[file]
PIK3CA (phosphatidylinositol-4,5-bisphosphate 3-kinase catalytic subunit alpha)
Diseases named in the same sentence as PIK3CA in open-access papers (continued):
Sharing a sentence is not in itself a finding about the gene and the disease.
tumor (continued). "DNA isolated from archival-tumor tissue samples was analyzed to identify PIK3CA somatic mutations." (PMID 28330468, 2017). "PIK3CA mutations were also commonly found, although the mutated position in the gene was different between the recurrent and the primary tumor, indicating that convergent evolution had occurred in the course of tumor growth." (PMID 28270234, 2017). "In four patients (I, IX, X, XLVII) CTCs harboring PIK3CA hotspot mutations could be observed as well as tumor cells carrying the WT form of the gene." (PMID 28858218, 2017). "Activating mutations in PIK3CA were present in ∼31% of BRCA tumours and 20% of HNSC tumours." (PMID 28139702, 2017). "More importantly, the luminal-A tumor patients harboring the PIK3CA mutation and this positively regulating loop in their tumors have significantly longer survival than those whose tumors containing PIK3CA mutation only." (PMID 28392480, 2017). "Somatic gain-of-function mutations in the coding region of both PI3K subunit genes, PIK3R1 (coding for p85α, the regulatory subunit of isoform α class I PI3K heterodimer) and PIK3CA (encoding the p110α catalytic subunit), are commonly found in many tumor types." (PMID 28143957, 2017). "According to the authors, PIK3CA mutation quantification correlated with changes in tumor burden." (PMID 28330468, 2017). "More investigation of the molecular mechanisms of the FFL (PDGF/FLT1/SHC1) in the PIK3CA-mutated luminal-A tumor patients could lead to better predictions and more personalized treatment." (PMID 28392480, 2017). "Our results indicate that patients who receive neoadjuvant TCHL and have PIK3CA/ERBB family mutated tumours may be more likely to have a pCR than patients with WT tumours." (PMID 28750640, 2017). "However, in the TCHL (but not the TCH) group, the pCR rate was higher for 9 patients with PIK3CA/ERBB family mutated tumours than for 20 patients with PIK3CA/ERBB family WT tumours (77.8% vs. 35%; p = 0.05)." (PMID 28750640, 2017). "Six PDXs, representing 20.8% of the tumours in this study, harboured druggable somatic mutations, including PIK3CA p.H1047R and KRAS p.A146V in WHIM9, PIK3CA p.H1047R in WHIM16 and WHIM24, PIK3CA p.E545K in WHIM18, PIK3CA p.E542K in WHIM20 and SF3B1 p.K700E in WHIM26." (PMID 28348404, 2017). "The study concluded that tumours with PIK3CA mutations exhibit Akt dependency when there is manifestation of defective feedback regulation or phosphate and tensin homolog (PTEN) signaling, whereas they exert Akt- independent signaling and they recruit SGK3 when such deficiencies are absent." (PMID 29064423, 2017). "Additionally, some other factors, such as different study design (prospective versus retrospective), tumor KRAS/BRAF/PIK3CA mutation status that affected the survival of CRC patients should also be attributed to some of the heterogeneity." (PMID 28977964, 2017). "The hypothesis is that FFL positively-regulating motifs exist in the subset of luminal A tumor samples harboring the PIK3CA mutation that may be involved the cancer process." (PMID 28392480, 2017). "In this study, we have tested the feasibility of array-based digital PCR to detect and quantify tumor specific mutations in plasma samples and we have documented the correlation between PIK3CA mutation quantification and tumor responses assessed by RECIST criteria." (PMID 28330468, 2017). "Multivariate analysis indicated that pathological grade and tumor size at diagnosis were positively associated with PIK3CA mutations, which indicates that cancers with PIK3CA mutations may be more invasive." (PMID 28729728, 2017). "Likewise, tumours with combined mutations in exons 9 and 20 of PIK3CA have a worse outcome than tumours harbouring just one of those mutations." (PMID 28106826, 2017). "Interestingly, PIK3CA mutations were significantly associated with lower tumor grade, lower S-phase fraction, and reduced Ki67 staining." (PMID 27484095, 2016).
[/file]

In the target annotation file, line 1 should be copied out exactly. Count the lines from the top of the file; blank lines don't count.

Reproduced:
PIK3CA (phosphatidylinositol-4,5-bisphosphate 3-kinase catalytic subunit alpha)